Professor Tom McLeish discusses the importance of creativity and imagination in science, and how we should be encouraging exploration in the younger generation.
Fascinating! I love seeing these glimpses of the ways that the often polarized representations of analytical and creative thought come together. As someone who tends toward easy categorizations and black-and-white thinking, I need to read more pieces like this. This quote stuck out to me in the beginning:
Far too often I get answers along the lines of, “I didn’t see any role for my own creativity or imagination.” At this point I know that something has gone terribly wrong with science education—giving the impression that it is a set of known questions with right answers.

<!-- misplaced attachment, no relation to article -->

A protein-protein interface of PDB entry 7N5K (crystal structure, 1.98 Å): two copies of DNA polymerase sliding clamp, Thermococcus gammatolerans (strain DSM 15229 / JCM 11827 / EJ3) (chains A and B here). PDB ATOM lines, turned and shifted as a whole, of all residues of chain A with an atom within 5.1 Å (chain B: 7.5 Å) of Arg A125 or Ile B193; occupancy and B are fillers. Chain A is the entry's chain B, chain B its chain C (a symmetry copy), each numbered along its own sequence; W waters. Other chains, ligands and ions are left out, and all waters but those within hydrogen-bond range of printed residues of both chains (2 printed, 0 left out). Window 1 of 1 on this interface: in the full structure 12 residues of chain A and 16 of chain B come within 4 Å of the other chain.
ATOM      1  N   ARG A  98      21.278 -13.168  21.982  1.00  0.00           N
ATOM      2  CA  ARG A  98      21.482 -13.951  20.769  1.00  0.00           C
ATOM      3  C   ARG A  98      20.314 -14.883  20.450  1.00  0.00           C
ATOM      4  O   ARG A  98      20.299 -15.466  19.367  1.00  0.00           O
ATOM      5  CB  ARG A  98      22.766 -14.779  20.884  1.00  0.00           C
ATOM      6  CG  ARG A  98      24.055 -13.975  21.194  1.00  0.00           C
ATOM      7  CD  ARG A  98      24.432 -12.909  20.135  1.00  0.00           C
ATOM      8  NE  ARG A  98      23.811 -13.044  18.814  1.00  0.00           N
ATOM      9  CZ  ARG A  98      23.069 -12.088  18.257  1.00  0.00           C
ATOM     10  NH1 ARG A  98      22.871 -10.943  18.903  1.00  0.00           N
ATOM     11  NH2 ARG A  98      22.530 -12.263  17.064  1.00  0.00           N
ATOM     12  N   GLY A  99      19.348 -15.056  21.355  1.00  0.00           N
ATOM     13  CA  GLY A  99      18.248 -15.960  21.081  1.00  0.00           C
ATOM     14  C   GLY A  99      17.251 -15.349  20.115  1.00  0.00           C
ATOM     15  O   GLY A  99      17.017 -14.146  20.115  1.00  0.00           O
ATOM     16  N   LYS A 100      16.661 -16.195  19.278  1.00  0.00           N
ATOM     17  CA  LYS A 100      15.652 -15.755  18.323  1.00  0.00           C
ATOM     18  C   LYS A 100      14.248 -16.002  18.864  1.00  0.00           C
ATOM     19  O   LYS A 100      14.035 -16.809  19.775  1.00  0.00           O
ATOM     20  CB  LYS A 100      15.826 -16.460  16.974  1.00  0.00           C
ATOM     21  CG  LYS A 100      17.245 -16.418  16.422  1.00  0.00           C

I’m beginning to think science and religion have a lot more in common than we tend to assume.
Also this bit:
As formulated, the scientific method describes only the second phase of the process—testing ideas. There is no method, it is claimed, for having ideas. But this does not imply that there is an absence of any possible advice. We know that innovation rarely emerges from exposure to narrowly conventional thinking. This is why interdisciplinary conversation is so important. Furthermore, those “aha” moments—which more than one scientist has told me are what they live for—will never come unless we give them the space to do so.
And maybe doing science also has more in common with writing poetry than we tend to assume.